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Alien Nate

by Dave Whamond

An alien crash-lands on Earth. The creature – who is childlike, goofy, and more than a little weird looking – quickly befriends a human boy, who helps the visitor evade some government-agent types looking to capture it. Ultimately, with the help of some of the boy’s friends and a timely and awesome display of the alien’s heretofore unknown powers, said creature is able to escape the planet, taking off in a spaceship just before the shadowy agents catch up. Oh, did I mention that while he’s on Earth the alien develops a passion for junk food?

So, it’s E.T. the Extra-Terrestrial, right? Actually, it’s a high-energy graphic novel from award-winning illustrator and cartoonist Dave Whamond. If Whamond’s book doesn’t quite rise above its striking similarity to the iconic 1982 Spielberg film (a debt the story acknowledges by having the characters watch the movie at one point), it at least provides kids a story that is full of chases, near escapes, fish-out-of-water hijinks, silliness, and a whole lot of pizza.

In fact, pizza is what initially brings the diminutive, purple-coloured Nate to our planet: apparently, the scientists who sent Voyager 1 into the cosmos in 1977 accidentally left a pizza on board, prompting the inhabitants of the planet Vega to send the intrepid Nate to bring back some more of the cheesy treat. But things go wrong. Instead of retrieving the food, Nate finds himself learning Earthly customs like reading, playing, dancing, and going to school. And he loves all of it – especially the school part. “In Vega,” Nate explains to a new Earthling friend, “all of our knowledge is plugged into our heads for us.”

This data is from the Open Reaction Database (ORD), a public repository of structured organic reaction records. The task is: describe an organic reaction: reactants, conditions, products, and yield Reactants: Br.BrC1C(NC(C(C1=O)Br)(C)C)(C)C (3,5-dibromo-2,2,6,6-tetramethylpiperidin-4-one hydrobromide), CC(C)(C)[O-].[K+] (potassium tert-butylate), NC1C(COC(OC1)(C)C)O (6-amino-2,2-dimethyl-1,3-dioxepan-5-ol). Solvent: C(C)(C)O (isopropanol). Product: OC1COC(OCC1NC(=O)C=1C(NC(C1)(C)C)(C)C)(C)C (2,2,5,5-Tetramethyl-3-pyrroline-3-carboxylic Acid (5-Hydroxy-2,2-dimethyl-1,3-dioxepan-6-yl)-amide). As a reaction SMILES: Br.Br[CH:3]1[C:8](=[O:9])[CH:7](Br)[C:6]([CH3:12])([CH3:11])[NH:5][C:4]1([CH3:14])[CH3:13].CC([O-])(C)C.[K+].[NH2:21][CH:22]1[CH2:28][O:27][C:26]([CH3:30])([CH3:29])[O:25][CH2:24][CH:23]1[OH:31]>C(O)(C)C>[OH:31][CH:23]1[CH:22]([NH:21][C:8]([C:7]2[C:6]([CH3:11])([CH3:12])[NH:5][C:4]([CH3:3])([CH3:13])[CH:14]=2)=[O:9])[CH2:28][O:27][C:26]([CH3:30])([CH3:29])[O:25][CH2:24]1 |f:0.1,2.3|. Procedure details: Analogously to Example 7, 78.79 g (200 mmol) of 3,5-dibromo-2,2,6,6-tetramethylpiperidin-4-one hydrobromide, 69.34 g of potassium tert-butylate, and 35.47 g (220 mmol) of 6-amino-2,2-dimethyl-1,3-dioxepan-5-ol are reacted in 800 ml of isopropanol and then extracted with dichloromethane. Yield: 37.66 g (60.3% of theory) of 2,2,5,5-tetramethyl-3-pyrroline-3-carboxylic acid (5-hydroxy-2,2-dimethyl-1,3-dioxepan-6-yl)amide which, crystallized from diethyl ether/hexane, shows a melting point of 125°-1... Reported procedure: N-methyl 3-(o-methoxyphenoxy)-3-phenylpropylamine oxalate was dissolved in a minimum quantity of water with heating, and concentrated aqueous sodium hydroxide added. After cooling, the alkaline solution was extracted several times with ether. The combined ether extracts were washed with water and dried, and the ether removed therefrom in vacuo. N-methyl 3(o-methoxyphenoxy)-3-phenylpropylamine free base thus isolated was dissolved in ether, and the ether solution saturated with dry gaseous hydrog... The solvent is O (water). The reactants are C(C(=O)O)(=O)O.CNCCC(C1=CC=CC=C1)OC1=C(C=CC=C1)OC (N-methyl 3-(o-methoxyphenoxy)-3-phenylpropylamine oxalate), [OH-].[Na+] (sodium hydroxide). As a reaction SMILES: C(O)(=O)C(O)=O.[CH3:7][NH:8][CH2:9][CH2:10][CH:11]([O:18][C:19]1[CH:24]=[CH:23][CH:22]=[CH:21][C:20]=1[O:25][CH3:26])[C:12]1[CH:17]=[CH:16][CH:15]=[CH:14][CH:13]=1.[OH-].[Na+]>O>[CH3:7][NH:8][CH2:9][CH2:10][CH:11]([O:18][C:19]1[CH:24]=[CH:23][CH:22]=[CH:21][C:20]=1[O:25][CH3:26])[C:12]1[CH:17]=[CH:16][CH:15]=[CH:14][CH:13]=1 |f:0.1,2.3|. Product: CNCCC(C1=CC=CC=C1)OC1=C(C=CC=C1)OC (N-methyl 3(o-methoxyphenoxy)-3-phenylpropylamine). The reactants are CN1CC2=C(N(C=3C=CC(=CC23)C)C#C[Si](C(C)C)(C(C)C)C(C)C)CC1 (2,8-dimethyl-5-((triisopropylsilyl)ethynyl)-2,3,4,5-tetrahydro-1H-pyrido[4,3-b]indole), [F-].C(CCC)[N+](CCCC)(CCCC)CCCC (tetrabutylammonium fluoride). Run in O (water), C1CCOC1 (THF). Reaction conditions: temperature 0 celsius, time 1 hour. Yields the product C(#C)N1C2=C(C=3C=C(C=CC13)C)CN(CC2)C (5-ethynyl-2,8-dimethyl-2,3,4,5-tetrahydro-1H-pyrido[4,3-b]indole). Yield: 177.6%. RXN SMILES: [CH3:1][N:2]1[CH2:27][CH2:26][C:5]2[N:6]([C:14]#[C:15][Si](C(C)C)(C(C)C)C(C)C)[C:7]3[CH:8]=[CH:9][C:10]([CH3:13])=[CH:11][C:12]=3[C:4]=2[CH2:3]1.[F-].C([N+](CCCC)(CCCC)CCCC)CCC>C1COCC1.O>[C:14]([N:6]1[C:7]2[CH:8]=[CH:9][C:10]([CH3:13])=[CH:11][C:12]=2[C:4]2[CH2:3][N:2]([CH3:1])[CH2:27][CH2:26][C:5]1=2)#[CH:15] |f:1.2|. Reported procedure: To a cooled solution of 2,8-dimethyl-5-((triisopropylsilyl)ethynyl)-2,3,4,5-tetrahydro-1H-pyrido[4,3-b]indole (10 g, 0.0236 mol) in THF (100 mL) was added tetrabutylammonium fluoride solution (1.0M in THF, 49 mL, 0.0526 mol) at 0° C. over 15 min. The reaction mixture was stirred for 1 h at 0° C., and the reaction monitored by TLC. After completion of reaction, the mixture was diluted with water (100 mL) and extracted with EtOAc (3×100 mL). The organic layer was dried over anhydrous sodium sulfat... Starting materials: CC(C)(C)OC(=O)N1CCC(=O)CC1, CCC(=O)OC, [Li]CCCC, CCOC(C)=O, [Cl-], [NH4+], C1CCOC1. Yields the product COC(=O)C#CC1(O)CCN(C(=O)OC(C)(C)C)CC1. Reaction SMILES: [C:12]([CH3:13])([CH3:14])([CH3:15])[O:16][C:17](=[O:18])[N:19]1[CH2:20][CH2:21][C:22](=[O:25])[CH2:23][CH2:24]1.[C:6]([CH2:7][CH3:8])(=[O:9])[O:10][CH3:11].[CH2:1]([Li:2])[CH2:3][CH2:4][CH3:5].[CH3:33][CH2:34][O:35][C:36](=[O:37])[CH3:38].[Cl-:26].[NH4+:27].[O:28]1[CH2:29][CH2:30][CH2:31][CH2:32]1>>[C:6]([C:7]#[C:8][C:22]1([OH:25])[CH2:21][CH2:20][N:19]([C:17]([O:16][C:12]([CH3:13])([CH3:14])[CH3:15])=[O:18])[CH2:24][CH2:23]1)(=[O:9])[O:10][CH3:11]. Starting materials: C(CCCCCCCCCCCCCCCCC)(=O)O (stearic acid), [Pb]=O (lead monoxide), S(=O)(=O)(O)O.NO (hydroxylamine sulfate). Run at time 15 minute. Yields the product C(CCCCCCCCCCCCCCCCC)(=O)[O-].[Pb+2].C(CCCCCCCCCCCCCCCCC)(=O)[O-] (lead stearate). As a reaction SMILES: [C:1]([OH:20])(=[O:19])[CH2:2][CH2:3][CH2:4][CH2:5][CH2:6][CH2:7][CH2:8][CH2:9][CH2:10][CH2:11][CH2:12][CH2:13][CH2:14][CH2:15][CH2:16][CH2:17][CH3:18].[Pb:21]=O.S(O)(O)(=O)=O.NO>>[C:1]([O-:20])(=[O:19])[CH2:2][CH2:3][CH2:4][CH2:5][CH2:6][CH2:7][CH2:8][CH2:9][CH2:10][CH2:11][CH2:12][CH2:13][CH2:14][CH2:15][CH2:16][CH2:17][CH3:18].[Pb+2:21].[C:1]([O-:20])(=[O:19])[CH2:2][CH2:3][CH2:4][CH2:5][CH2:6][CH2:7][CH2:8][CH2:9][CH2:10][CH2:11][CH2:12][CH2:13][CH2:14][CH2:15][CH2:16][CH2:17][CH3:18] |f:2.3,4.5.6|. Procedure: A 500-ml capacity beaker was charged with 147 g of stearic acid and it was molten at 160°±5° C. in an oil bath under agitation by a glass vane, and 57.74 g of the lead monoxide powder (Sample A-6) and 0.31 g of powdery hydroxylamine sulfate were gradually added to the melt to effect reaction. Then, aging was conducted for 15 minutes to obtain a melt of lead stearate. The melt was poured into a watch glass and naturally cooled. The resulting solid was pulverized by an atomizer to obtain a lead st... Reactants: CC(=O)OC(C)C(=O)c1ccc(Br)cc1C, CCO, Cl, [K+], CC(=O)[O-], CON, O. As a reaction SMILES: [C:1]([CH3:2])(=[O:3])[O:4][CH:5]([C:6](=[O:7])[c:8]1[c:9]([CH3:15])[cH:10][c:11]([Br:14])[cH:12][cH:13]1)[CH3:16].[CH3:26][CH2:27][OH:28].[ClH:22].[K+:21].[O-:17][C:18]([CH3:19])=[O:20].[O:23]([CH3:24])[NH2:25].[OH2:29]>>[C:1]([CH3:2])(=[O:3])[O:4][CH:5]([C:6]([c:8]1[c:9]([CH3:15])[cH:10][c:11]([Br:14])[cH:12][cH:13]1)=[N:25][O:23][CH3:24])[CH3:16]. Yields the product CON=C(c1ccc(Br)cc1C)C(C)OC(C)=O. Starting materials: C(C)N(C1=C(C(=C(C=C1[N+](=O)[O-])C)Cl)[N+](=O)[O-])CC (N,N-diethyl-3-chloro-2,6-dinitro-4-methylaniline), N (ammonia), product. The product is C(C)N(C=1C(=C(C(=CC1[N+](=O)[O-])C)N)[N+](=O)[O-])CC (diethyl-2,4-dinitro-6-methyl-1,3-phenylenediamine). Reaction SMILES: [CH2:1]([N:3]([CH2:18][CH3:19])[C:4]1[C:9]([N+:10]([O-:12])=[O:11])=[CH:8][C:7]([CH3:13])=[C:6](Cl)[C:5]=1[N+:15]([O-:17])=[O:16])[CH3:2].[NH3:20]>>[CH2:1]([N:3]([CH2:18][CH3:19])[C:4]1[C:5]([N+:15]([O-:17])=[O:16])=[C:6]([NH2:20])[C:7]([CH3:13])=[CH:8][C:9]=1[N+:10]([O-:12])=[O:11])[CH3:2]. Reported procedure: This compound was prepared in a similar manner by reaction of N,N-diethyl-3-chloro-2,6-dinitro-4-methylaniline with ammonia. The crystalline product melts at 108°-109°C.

The importance of learning things for oneself, and the creativity that act can engender, is one of the morals of Whamond’s story; befriending people unlike yourself is another. But this isn’t really a lesson book. Whamond, who writes and draws the comic strip Reality Check, keeps it all on a very cartoonish level, with cars that turn into snowmobiles at the touch of a button and spaceships that may or may not run on corn.

His illustrations are dynamic and strip-like and the plot races along from one implausibility to the next. Nate’s ultimate escape is a bit of an anticlimax – and we never do find out what exactly those agents are after – but Alien Nate is fun while it lasts.